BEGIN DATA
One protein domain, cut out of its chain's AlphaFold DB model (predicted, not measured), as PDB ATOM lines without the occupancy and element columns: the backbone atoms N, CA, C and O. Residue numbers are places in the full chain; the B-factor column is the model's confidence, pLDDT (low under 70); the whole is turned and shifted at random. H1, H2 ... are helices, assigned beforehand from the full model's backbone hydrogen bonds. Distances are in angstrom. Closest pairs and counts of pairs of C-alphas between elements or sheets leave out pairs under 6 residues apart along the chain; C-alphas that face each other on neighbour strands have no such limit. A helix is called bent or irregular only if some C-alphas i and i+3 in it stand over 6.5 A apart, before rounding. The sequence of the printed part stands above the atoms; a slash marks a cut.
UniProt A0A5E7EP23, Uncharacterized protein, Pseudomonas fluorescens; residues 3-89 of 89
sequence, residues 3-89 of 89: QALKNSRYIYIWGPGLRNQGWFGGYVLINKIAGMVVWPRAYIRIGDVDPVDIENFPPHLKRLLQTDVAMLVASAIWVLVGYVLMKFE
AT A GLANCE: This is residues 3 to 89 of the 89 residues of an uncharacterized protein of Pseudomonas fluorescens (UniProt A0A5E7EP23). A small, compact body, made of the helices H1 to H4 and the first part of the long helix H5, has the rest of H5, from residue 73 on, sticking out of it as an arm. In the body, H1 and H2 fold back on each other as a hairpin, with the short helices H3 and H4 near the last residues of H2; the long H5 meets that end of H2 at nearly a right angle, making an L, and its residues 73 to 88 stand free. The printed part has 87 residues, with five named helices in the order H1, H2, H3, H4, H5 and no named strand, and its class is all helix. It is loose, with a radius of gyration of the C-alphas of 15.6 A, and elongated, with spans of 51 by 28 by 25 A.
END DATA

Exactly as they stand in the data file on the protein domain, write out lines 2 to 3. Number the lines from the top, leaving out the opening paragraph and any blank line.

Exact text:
sequence, residues 3-89 of 89: QALKNSRYIYIWGPGLRNQGWFGGYVLINKIAGMVVWPRAYIRIGDVDPVDIENFPPHLKRLLQTDVAMLVASAIWVLVGYVLMKFE
AT A GLANCE: This is residues 3 to 89 of the 89 residues of an uncharacterized protein of Pseudomonas fluorescens (UniProt A0A5E7EP23). A small, compact body, made of the helices H1 to H4 and the first part of the long helix H5, has the rest of H5, from residue 73 on, sticking out of it as an arm. In the body, H1 and H2 fold back on each other as a hairpin, with the short helices H3 and H4 near the last residues of H2; the long H5 meets that end of H2 at nearly a right angle, making an L, and its residues 73 to 88 stand free. The printed part has 87 residues, with five named helices in the order H1, H2, H3, H4, H5 and no named strand, and its class is all helix. It is loose, with a radius of gyration of the C-alphas of 15.6 A, and elongated, with spans of 51 by 28 by 25 A.